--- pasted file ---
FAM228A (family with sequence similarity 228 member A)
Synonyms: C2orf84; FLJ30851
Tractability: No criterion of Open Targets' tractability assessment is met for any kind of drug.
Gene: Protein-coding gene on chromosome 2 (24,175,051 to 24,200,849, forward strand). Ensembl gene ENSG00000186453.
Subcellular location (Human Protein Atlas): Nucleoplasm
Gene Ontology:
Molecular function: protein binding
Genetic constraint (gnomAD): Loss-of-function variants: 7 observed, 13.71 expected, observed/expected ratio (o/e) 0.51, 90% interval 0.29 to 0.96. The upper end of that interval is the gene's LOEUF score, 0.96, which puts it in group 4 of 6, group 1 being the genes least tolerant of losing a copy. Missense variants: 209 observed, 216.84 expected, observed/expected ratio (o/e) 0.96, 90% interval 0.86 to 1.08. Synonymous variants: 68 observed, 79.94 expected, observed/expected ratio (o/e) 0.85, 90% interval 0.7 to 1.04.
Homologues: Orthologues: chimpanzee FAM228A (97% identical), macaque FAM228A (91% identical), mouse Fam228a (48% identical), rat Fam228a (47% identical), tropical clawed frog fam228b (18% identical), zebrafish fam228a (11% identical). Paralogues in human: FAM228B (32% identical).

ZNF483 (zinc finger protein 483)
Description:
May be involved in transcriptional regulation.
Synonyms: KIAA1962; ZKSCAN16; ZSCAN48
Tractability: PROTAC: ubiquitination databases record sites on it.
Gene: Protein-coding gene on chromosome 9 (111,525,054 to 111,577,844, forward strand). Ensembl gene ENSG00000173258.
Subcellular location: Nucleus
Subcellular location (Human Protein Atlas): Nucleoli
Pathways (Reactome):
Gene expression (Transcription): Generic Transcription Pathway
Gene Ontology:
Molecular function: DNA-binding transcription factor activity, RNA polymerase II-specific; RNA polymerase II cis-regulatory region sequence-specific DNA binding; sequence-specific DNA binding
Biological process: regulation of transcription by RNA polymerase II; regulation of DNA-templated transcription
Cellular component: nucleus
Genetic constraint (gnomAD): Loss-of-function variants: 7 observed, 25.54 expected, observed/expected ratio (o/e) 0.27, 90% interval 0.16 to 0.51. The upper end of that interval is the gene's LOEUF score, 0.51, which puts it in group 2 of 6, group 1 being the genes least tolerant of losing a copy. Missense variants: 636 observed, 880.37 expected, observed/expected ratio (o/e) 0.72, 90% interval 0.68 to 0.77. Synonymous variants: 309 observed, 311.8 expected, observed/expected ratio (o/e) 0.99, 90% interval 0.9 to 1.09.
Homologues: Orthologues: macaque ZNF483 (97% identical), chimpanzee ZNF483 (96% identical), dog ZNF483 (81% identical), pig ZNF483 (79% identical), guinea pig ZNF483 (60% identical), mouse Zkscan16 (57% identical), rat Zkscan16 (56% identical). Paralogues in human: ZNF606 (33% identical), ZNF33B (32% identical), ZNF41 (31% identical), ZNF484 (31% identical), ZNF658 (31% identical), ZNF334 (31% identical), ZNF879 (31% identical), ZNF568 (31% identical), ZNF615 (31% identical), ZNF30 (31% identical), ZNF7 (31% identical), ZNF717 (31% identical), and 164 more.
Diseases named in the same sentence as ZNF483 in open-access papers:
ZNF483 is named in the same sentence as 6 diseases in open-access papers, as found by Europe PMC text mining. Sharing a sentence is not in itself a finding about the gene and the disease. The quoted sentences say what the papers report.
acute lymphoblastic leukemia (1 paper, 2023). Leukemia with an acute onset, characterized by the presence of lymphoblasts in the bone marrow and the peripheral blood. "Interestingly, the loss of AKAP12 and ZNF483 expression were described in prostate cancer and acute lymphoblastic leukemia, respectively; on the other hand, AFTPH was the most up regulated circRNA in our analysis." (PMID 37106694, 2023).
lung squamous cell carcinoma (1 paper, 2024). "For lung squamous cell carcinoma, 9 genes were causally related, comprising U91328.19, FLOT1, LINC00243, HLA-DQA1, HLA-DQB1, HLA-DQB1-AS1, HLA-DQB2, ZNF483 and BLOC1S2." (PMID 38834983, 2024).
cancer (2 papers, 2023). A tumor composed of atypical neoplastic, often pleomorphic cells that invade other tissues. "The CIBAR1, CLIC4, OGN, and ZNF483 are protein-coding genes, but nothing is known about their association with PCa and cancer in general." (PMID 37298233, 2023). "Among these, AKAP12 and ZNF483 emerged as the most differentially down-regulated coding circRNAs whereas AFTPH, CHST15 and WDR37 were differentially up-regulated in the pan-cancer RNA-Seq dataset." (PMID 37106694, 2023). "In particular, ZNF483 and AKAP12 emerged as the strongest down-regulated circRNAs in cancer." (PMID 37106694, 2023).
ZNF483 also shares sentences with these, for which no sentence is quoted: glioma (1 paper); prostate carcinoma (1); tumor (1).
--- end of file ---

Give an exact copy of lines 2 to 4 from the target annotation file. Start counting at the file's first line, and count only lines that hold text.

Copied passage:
Synonyms: C2orf84; FLJ30851
Tractability: No criterion of Open Targets' tractability assessment is met for any kind of drug.
Gene: Protein-coding gene on chromosome 2 (24,175,051 to 24,200,849, forward strand). Ensembl gene ENSG00000186453.